Just before the benediction, all of the reverends and pastors who were attending circled the couple and prayed for them.  That was awesome.  After the wedding a meal was served and just like in the US, Siphiwe and Lwethu went around to each guest and gave them a little box of mints.  There wasn’t a cake cutting ceremony because the cake is cut with the explanation of why they are cutting the cake as one during the wedding ceremony.  There also wasn’t dancing, but that may have been because shortly after the wedding and reception all of the family and certain “family representatives” headed to South Africa to where Siphiwe’s family lives.  Sunday morning there was another ceremony during which and they both wore their wedding clothes.  Then everyone changed into traditional clothing and the bride was taken to the groom’s family’s home.  She presented traditional gifts to the family and then there was a celebration meal which included a braai (cookout).

The only down point of the wedding, is the same thing that detracts from every service here.  Everyone takes pictures.  They just get up and walk right down in front no matter what is going on and take pictures.   I kept thinking that in the US, the bride and the photographer would be furious that this was happening.  I couldn’t get very many pictures, in part because there was always someone taking a picture in the way.

It was a great day. And I pray the young couple will be very happy and find a way to grow in their marriage to each other and their love of the Lord even though for part of the time they will be separated because of his studies and then possibly because of where he will be assigned as a minister.  Their life won’t be easy, but I am sure it will be very blessed.

Thursday, December 3, 2009

Thanksgiving Day

I am writing this from the airport in Johannesburg, South Africa.  I am on my way back to Texas for the holidays.  I will return to Swaziland towards the end of February.  The past week or so has been very full and a lot has happened.  I will try to update you a little bit at a time over the next few days in an attempt to shorten the blog postings.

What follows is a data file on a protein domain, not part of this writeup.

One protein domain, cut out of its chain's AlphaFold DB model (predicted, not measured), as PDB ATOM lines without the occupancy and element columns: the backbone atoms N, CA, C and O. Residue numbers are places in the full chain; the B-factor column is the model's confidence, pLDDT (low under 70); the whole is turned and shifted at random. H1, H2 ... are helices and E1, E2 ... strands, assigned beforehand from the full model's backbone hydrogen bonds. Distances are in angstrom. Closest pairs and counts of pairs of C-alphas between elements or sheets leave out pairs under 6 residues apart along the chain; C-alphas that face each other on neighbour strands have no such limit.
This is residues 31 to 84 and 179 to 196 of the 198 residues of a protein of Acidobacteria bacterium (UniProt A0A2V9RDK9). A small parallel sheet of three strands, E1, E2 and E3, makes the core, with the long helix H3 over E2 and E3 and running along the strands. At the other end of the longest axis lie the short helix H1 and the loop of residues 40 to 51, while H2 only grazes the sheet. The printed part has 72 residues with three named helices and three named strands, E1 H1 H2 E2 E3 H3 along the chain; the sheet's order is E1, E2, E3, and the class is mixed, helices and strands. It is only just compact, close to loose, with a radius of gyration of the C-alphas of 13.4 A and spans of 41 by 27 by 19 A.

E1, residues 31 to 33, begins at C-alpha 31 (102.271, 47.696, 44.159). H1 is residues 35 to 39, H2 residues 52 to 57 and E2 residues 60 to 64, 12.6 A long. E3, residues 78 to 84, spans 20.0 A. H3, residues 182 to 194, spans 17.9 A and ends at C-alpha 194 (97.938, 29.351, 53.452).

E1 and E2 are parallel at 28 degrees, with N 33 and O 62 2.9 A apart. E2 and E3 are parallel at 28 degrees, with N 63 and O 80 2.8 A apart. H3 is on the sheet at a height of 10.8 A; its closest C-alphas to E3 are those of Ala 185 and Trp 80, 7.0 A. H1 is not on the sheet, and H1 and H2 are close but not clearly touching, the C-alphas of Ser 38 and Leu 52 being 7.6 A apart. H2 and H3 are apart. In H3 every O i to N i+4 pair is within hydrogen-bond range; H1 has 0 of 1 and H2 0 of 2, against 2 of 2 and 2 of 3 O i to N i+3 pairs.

Last Thursday (Thanksgiving Day) we went to pay a home visit on a family out in the rural area.  The family consists of a mother, father, two grown children and an auntie.  All of them are mentally challenged; some obviously more than others.  As is usually the case, it is hard to see the severe need and conditions.  But one thing I noticed is how involved the community was in helping the family.  The family's mud and stick houses had collapsed in the rain but the community came together to rebuild them for the family.  They even put in a very nice concrete floor.  It was elevated just a bit above the ground so that even in a severe downpour the water won't seep through. 

As I sat there looking at the beautiful blue sky with white clouds and bright green grass on the hills I couldn't help but be so thankful that I get to spend my Thanksgiving Day out in the rural area of Swaziland with dear, sweet sisters in Christ.  As I sat marveling at how beautiful God's creation is, praying for the people in the homestead as well as at home in the States I made a long mental list of blessings I am so thankful for.  I was going to post them on my blog, but time got away from me and it didn't happen.  Every day since then has been full of nonstop commitments or things to tie up before leaving for the States.

As always, there is a brief worship center with prayers, songs and speeches before we hand out the clothes or whatever we bring.

Thini brought one of the orange boxes that were donated to the Manyano several months ago.  They have basic home care items in them such as gloves, soap, Vaseline, bandages, notebook, pen, etc. that one might need to use when visiting a homestead, especially if the person is sick.  Thini, the amazing, wonderful loving spirit that she is did her little dance while singing praises to the Lord as she brought the box over to the CCS (Christian Care Service) for that community.

After visiting the homestead the three of us stopped by to visit Nomile which of course we all enjoyed.  Then I rushed home for a shower and then went up to Mbabane to Steve and Monica's house for thanksgiving dinner. They are long term missionaries from the US.  It was a wonderful time in beautiful surroundings filled with beautiful Christian fellowship.   I am very thankful for the opportunity God has given me to serve Him in Swaziland.

I think my Wi-Fi time is about up so I will continue with more updates when I arrive in Washington, DC.  It will give me something to do in my 6 hour layover before I board a plane to Austin.